Unexplained lumps in any area of the body are a cause of concern for many individuals. One such common complaint is the presence of a lump on the sternum in the chest. Although individuals may fear a tumor or some other serious cause, in a large percentage of cases the most probable explanation for a sternum lump is found in a normal body part: the xiphoid process. Other issues such as hernias or tumors may be responsible in some cases, however.
The sternum is one of the primary bone structures in the chest. This structure runs vertically through the middle of the upper body. Its primary function lays in anchoring and connecting the ribs. The sternum begins with a dip at the base of the throat called the sternal notch. The resulting V-shape may feel like one or two knots. These lumps are normal.
Around roughly the center of the chest, the sternum ends in a bone and cartilage protrusion. The protrusion is known as the xiphoid process or xiphisternum, and different individuals have varying sizes and shapes of the structure. In some individuals, the xiphoid process is more prominent and sticks out away from the chest. This anatomical feature may feel like a hard lump on the sternum, especially if an individual is in a reclining position. Weight loss may also cause the xiphoid process to become more noticeable.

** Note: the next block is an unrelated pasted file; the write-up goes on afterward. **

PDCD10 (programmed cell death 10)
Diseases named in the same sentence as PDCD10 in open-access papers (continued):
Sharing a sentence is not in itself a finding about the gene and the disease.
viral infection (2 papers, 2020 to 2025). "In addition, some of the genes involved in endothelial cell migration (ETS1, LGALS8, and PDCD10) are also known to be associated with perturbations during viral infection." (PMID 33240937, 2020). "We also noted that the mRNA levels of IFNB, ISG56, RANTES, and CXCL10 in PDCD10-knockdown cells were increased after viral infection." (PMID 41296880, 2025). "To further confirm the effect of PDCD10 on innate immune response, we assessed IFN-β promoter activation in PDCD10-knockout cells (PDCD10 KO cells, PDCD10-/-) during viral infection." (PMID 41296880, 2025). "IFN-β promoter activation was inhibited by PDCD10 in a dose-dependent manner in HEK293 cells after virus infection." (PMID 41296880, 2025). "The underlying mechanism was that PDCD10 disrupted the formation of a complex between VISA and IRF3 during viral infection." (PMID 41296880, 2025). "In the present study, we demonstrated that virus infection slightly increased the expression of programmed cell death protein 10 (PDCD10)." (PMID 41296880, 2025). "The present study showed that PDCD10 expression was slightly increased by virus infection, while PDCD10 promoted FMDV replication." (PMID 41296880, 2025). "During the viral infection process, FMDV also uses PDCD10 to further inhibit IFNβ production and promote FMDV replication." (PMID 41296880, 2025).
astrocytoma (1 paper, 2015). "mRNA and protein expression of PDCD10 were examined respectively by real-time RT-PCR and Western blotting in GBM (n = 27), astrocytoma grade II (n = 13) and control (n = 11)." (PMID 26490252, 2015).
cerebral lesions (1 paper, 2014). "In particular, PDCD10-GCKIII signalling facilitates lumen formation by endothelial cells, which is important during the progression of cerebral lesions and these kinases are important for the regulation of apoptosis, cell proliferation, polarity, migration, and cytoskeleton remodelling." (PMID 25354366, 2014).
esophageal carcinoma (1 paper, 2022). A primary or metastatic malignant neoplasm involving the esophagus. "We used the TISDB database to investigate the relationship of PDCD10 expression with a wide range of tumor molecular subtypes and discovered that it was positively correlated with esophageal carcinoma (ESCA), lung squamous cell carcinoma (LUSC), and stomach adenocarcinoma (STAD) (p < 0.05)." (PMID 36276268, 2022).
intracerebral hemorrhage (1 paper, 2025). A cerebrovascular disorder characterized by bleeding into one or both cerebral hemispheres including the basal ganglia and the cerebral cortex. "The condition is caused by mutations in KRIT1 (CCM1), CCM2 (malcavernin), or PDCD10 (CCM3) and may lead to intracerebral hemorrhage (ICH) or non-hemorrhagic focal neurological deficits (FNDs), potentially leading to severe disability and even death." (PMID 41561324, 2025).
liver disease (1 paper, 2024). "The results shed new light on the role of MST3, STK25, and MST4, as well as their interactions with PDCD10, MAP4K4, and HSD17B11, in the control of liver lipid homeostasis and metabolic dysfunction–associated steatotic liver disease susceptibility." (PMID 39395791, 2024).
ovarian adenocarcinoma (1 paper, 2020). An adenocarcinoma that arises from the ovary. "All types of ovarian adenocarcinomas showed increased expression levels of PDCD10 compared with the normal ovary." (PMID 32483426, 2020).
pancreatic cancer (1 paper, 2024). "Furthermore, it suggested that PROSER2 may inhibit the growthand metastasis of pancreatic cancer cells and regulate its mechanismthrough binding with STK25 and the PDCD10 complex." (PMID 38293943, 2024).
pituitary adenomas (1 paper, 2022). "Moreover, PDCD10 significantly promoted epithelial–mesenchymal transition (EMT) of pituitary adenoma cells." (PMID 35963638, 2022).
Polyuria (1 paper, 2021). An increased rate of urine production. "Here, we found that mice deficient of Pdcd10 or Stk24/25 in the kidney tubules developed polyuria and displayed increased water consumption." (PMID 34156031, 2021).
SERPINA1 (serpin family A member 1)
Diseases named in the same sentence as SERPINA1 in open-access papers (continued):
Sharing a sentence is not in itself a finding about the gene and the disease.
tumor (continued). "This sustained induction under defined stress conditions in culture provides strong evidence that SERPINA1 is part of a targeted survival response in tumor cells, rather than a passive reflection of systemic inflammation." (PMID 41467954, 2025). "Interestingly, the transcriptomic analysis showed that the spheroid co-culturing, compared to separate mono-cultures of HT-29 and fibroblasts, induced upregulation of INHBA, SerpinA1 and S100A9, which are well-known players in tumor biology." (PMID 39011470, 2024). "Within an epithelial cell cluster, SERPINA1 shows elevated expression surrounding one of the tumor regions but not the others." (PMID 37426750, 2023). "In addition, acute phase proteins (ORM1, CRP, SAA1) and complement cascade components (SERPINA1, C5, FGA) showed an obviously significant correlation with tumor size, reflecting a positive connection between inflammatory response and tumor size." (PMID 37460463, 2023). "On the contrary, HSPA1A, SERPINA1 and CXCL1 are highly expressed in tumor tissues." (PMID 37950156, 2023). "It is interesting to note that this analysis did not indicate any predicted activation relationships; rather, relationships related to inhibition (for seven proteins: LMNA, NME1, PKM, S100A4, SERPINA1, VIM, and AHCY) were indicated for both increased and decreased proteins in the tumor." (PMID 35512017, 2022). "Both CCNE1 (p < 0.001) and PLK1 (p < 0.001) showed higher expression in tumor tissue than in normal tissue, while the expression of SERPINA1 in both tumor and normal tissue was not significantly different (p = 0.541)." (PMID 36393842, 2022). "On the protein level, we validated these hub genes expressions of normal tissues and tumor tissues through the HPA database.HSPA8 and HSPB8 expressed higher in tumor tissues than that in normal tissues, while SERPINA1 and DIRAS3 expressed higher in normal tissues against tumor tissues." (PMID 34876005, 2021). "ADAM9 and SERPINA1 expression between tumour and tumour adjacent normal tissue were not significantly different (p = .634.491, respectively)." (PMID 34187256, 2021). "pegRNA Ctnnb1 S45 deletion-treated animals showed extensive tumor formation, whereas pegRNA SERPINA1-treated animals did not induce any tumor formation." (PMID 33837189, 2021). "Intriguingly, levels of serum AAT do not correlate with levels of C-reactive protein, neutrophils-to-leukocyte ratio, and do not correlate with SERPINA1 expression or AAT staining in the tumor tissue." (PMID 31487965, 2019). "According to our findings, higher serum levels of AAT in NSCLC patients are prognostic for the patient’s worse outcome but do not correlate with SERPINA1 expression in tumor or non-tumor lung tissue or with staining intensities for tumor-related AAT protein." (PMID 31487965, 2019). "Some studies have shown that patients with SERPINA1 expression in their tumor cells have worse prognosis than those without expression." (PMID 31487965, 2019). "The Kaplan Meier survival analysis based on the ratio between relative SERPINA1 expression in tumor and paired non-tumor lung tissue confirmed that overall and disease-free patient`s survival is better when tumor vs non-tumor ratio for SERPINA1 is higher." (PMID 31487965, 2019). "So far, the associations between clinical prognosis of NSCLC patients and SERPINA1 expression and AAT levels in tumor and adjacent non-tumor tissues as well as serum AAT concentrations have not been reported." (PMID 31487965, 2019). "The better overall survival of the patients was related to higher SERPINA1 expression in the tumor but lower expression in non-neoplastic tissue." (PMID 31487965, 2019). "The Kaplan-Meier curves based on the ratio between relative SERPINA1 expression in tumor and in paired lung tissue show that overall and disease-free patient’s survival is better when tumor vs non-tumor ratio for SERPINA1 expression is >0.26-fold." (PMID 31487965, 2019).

The xiphoid process is the likeliest explanation for many concerns regarding a sternum lump or sternum knot, but on occasion a medical issue may facilitate a lump on the sternum. Hernias are another common cause for body masses. These conditions result when part of an organ pushes against or even through the internal barrier that houses it. In the case of a lump on the sternum, protrusion of the stomach or the intestines may create the sensation. This type of hernia may be soft or hard and have associated pain, and it may be caused by a birth defect or by overexertion of the related bodily area.
In rare cases, a lump on the sternum may result from a tumor. Such masses found in the sternum are often benign or non-cancerous. A cancerous tumor around the sternum usually occurs due to a malignancy’s spread from a neighboring structure like the lungs. Either tumor type may or may not feature chest pain and fever as additional symptoms, depending on the size and precise location of the mass. Sternum tumors are one of the least common types of cancer.